Crucial PPP Update Before May 14 Safe Harbor Deadline
The U.S. Small Business Administration (SBA) updated key details of the Paycheck Protection Program (PPP) in advance of the impending May 14, 2020, safe harbor deadline for PPP repayment.
- For loans with an original principal amount under $2 million, the SBA created a safe harbor that such borrowers are deemed to have made certification on the necessity of the loan in good faith.
- For loans greater than $2 million, if the SBA’s review indicates a borrower lacked an adequate basis for the required certification concerning the necessity of the loan request, the SBA will seek repayment and notify the lender that the borrower is ineligible for loan forgiveness. If the borrower repays the loan after receiving this SBA notification, the SBA will not pursue administrative enforcement or referrals to other agencies.
- A borrower that repays the PPP loan by the May 14 safe harbor deadline will be eligible for the employee retention credit if the employer is otherwise an eligible employer for the purposes of the credit.
The second $310 billion round of PPP funding came with an announcement that the SBA would review all loans in excess of $2 million—in addition to other loans as appropriate—at the time of the borrower’s loan forgiveness application. A FAQ and subsequent interim rule clarified the borrower’s certification as follows:
“All borrowers must assess their economic need for a PPP loan under the standard established by the CARES Act and the PPP regulations at the time of the loan application. Although the CARES Act suspends the ordinary requirement that borrowers must be unable to obtain credit elsewhere, borrowers still must certify in good faith that their PPP loan request is necessary. Specifically, before submitting a PPP application, all borrowers should review carefully the required certification that “current economic uncertainty makes this loan request necessary to support the ongoing operations of the Applicant.” Borrowers must make this certification in good faith, taking into account their current business activity and ability to access other sources of liquidity sufficient to support ongoing operations in a manner that is not significantly detrimental to the business. For example, it is unlikely that a public company with substantial market value and access to capital markets will be able to make the required certification in good faith, and such a company should be prepared to demonstrate to SBA, upon request, the basis for its certification.”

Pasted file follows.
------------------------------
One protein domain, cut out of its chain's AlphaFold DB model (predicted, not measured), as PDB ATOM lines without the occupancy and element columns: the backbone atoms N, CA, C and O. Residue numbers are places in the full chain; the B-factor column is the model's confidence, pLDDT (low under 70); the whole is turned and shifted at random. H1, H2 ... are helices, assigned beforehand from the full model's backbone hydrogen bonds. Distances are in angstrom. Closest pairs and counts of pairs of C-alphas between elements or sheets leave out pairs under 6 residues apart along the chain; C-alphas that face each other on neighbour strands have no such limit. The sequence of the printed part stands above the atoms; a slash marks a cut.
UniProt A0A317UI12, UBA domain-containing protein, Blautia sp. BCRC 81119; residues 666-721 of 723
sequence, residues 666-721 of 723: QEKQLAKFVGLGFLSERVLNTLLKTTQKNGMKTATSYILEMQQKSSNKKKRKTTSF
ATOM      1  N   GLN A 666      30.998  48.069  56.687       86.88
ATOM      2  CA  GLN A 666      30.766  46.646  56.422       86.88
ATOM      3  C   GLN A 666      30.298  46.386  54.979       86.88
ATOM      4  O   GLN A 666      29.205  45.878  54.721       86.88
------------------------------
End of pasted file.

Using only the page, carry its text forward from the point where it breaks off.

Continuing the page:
On May 13, 2020, a FAQ update clarified the SBA loan review process of a borrower’s good-faith certification concerning the necessity of a loan request.
Any borrower that, together with its affiliates, received PPP loans with an original principal amount of less than $2 million will be deemed to have made the required certification concerning the necessity of the loan request in good faith.
Borrowers with loans greater than $2 million that do not satisfy this safe harbor may still have an adequate basis for making the required good-faith certification based on their individual circumstances. If the SBA determines in the course of its review that a borrower lacked an adequate basis for the required certification concerning the necessity of the loan request, the SBA will seek repayment of the outstanding PPP loan balance and will inform the lender that the borrower is not eligible for loan forgiveness. If the borrower repays the loan after receiving notification from the SBA, the SBA will not pursue administrative enforcement or referrals to other agencies based on its determination with respect to the certification concerning the necessity of the loan request. The SBA’s determination concerning the certification regarding the necessity of the loan request will not affect the SBA’s loan guarantee.
Some of the sworn certifications required to obtain these loans remain ambiguous. We recommend prospective applicants seek legal counsel with any questions about eligibility for the program or repayment.
While a lending institution may incorrectly approve an ineligible PPP loan application, the borrower bears the ultimate responsibility to demonstrate financial need, eligibility and use of the proceeds.
While the new SBA guidance provides welcome relief for borrowers with loans under $2 million, there is still considerable uncertainty on what factors the SBA will consider in making its determination on whether loans greater than $2 million meet the adequate basis requirement. BKD will continue to follow this developing situation. As with most topics related to COVID-19, changes are being made rapidly. Please note that this information is current as of the date of publication. Visit BKD’s COVID-19 Resource Center to learn more. If you have questions about these changes, contact your BKD Trusted Advisor™ today.